Outside, in the snowy streets of dingy nineteenth century New York, Bill the Butcher (Daniel Day-Lewis in his first incredible role back from his stint as cobbler) and his gangs await the fight. This battle isn’t just about territory; it’s Christianity vs. Catholicism, “Natives” vs. “invading hoards.” It’s strangely ceremonial and respectful, following the “laws of ancient combat.” Still, when the two gangs clash, the camera sweeps down and about, the snare drum picks back up, and a thrumming underscores the brutality of what we’re seeing. Bill the Butcher’s weapon of choice, a butcher knife (what else?) slices, dices, and chops, while Hell-cat Maggie bites off someone’s ear, then fishhooks him. Monk bashes heads with his club, and the fight barely lasts two minutes before Priest goes down under Bill’s knife.
Perhaps the most interesting part of this battle is that for the rest of the (three hour long) film, Bill reveres Priest. He keeps a portrait of Priest on the mantle and murders anyone who speaks ill of him. The Five Points as ruled by Bill is a scary place, but ordered in a barbaric way. Much like Battle Royale, Gangs of New York features humans stripped bare of their repression, letting go all their rage and frustration on one another. The opening battle is perhaps the best in the movie—though elephants running through the streets at the end is a fun and strange touch.
The Narrator vs. Tyler Durden in Fight Club (dir. David Fincher, 1999)
Fight Club, based on Chuck Palahniuk’s novel of the same name, became an insane cultural phenomenon. The movie’s about anarchy, masculinity, dissociation from reality, and striving to be something we’re not. Fincher has the ability to take the grittiest of material and make it infinitely watchable—Fight Club is violent, strange, black comedy that’ll make anyone who’s worked a mundane, joyless job, or stifled the urge to punch a friend in the face, feel vindicated.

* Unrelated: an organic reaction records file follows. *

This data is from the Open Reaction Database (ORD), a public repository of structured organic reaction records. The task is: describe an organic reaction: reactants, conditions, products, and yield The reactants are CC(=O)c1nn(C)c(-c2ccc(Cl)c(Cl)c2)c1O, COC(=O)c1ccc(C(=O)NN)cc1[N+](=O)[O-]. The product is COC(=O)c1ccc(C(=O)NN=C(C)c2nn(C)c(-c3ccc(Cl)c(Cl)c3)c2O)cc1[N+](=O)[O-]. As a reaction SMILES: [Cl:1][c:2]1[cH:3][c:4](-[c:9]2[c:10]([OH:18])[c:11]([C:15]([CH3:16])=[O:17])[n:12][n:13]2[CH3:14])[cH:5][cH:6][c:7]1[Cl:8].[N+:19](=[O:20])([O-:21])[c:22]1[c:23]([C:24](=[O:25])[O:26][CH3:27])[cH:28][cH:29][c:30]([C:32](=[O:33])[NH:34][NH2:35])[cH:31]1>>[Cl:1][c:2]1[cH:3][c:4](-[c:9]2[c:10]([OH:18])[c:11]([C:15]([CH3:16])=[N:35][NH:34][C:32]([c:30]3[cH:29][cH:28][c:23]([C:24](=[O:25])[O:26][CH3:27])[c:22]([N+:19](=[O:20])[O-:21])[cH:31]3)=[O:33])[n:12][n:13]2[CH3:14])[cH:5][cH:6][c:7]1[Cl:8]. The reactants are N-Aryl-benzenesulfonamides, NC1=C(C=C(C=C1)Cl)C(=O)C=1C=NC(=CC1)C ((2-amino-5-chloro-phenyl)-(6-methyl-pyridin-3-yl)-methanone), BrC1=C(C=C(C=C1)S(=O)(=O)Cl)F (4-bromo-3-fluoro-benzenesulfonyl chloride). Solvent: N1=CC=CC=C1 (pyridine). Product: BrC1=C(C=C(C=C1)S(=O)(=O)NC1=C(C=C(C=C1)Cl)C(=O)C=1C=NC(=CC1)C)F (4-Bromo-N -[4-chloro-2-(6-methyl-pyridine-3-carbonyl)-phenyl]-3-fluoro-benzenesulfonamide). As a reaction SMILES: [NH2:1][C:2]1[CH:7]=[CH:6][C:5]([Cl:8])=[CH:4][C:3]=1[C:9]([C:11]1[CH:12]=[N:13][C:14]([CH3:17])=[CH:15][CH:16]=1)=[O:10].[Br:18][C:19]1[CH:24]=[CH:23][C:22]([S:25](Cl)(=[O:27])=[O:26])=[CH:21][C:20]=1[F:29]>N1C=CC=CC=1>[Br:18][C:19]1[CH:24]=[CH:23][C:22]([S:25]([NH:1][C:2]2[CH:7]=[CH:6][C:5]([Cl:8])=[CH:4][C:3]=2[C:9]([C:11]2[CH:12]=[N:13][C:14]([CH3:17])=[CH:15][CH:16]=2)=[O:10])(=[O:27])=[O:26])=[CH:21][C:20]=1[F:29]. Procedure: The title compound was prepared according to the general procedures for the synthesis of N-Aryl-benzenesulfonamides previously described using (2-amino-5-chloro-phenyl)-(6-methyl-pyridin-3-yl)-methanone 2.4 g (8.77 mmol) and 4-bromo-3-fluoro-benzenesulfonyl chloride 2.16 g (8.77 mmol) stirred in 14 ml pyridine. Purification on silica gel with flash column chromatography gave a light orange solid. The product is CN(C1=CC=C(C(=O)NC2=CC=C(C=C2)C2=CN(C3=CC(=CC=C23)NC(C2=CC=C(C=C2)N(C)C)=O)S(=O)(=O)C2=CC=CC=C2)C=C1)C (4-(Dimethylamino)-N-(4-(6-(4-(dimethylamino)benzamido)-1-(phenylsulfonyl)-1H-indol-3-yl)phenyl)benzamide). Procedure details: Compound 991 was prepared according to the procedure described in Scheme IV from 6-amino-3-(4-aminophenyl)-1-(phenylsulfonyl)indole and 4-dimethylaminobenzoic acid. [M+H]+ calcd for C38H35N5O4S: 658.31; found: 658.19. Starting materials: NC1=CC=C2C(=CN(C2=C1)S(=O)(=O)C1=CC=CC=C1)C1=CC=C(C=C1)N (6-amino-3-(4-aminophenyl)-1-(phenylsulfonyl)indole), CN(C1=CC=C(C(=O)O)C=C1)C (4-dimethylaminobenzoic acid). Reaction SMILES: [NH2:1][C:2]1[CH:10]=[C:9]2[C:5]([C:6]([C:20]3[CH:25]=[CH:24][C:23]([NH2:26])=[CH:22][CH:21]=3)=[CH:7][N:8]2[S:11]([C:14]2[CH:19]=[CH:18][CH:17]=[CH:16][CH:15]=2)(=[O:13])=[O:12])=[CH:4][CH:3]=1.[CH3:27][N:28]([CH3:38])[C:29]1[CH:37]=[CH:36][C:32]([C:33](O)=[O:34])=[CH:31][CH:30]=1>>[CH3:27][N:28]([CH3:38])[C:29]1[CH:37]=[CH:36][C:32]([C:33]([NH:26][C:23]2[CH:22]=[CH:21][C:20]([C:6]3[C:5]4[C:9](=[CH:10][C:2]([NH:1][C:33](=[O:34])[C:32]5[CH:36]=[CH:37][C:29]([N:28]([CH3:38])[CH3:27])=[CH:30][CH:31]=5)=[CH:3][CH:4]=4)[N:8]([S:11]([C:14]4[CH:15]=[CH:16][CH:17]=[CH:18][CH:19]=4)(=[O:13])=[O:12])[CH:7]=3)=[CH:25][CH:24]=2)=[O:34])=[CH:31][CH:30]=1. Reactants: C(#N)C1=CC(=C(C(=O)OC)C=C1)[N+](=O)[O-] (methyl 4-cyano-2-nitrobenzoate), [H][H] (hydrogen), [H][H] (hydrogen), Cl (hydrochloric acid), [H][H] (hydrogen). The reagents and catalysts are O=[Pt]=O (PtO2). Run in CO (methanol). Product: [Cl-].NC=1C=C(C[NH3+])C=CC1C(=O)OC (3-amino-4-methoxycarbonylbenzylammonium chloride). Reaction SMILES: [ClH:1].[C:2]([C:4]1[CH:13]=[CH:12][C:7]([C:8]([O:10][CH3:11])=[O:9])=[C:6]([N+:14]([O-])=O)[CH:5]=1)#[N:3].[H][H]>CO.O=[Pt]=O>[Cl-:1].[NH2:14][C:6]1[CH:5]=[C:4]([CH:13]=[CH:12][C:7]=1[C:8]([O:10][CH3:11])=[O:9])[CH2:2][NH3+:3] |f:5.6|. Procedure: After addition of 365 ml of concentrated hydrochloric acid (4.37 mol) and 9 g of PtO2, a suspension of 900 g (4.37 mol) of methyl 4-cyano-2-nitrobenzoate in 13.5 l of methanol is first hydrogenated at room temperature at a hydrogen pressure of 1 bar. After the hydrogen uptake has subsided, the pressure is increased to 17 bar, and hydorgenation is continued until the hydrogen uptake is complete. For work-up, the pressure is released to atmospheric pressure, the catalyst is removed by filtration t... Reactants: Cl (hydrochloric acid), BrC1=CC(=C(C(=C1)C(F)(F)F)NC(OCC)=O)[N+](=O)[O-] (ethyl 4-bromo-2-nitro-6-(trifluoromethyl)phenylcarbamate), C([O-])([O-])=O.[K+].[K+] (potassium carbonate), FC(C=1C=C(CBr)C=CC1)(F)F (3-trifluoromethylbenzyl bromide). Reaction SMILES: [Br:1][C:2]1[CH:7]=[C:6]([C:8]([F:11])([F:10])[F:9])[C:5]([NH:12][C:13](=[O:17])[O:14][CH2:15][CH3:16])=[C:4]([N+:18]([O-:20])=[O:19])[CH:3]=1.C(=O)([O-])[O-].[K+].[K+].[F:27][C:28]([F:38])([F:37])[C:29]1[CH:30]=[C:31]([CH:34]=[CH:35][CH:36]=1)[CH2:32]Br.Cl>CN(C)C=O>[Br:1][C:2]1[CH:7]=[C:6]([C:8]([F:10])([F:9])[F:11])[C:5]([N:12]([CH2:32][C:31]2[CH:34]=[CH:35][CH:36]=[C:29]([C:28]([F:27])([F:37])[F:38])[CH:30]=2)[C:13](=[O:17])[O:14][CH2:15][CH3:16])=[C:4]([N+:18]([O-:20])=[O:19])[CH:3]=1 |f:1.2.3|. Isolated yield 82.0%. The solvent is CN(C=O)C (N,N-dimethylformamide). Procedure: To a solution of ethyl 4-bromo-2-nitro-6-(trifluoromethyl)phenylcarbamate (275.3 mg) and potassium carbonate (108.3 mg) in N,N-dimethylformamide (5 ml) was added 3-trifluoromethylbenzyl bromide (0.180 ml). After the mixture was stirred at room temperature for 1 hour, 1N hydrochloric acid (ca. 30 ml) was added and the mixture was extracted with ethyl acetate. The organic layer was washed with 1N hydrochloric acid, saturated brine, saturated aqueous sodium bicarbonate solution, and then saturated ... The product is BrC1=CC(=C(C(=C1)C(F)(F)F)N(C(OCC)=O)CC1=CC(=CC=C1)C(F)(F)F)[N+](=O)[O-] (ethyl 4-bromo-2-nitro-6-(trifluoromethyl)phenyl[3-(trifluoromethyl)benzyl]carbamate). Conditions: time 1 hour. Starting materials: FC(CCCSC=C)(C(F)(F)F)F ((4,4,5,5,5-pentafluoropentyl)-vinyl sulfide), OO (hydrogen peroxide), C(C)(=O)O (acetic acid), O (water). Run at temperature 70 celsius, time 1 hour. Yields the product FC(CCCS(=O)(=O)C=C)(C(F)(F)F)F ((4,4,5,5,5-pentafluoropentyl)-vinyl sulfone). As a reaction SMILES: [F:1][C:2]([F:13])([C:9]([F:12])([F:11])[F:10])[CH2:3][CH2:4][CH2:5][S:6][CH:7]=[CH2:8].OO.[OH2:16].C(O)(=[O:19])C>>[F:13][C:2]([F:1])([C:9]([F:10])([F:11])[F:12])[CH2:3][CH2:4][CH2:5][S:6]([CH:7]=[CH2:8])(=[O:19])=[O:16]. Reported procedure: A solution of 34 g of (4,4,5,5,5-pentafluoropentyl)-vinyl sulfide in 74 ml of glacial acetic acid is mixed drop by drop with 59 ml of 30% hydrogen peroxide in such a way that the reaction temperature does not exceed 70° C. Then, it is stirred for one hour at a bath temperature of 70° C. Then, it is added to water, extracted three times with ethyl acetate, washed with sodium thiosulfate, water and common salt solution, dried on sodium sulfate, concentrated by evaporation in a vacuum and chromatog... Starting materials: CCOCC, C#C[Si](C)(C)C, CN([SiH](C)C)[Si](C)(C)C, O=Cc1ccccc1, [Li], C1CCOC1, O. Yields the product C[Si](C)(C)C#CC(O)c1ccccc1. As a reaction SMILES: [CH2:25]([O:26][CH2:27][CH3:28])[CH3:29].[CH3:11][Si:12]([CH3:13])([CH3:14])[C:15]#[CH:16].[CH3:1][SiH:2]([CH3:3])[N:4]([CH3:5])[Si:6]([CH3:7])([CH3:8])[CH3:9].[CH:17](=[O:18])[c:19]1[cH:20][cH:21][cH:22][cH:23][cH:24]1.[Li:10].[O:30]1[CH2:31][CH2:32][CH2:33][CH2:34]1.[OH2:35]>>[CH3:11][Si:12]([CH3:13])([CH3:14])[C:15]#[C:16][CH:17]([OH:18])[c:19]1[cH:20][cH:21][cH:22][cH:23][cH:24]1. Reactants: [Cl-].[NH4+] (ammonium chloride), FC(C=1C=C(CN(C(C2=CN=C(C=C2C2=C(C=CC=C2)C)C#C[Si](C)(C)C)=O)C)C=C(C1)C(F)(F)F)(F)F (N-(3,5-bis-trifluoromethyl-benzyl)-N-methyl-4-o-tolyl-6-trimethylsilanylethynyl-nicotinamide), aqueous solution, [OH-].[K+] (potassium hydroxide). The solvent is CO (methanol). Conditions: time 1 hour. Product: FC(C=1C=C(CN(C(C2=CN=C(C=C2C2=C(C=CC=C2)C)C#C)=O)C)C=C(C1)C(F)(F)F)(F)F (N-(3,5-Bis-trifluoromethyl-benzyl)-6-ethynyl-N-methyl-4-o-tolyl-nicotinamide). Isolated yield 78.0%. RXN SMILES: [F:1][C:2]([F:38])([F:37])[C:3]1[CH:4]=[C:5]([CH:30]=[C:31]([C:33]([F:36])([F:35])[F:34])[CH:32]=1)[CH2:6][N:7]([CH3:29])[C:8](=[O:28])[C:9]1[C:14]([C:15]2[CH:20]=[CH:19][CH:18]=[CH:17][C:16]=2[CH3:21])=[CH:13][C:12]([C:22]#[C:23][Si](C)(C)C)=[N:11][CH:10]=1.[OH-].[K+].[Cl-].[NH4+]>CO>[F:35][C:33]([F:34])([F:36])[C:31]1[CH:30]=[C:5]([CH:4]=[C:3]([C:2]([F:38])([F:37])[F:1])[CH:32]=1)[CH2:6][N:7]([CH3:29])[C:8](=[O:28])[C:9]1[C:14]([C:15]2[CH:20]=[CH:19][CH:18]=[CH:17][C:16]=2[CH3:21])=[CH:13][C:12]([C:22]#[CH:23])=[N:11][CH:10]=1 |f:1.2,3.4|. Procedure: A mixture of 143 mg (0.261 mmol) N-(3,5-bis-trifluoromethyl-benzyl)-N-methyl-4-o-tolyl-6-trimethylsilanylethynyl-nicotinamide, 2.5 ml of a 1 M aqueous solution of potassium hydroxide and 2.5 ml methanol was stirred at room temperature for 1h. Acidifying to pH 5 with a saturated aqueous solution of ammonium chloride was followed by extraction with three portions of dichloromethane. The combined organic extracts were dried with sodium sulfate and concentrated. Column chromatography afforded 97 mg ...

Beware, here there be spoilers (though I’m pretty sure there’s not a single person in America who hasn’t seen Fight Club). The entire film is a flashback. The Narrator (Edward Norton) starts the film with a gun in his mouth, and we learn how he got there. Tyler Durden (Brad Pitt) appeared in the Narrator’s life to help him exorcise his demons—to show him how to fight, to create anarchy, to get the girl, to be someone. Of course, by the end of the movie we realize Tyler Durden and the Narrator are the same someone.
One the Narrator realizes his other personality plans to demolish credit card companies (to erase the debt record, bring us all back to zero, complete anarchy), he tries to stop him. Of course, this means viewers are treated to a brutal, hilarious fight between Norton and Pitt—but seen through the eyes of others and through security cameras, Norton is fighting himself. The Narrator punches himself in the face; he drags himself twenty feet across a parking garage; the throws himself down a set of stairs; he puts a gun in his mouth and fires. It’s the ultimate internal battle transferred to the external. It’s a symbol of modern masculinity, of America’s anxiety, repression, and collective personality crisis. And it’s a hell of a lot of fun to watch.
Paul Newman vs. George Kennedy in Cool Hand Luke (1967, dir. Stuart Rosenberg)
Over a decade before Rocky taught us about getting back up no matter how hard we’re hit, Paul Newman offered a similar lesson as Cool Hand Luke. His tale unfolds on a Southern prison farm where the convicts are kept in line by the harsh rule of the Captain (Strother Martin), a mean little man whose pleasure in life his running a private hell for the criminals in his charge.
Luke stands out instantly as the kind of guy who simply won’t fall into line. His unbroken spirit brings him abundant grief at the hands of the management – which the Captain famously calls “a failure to communicate” – but it also bestows his fellow inmates with a sense of dignity and hope that has long been denied them.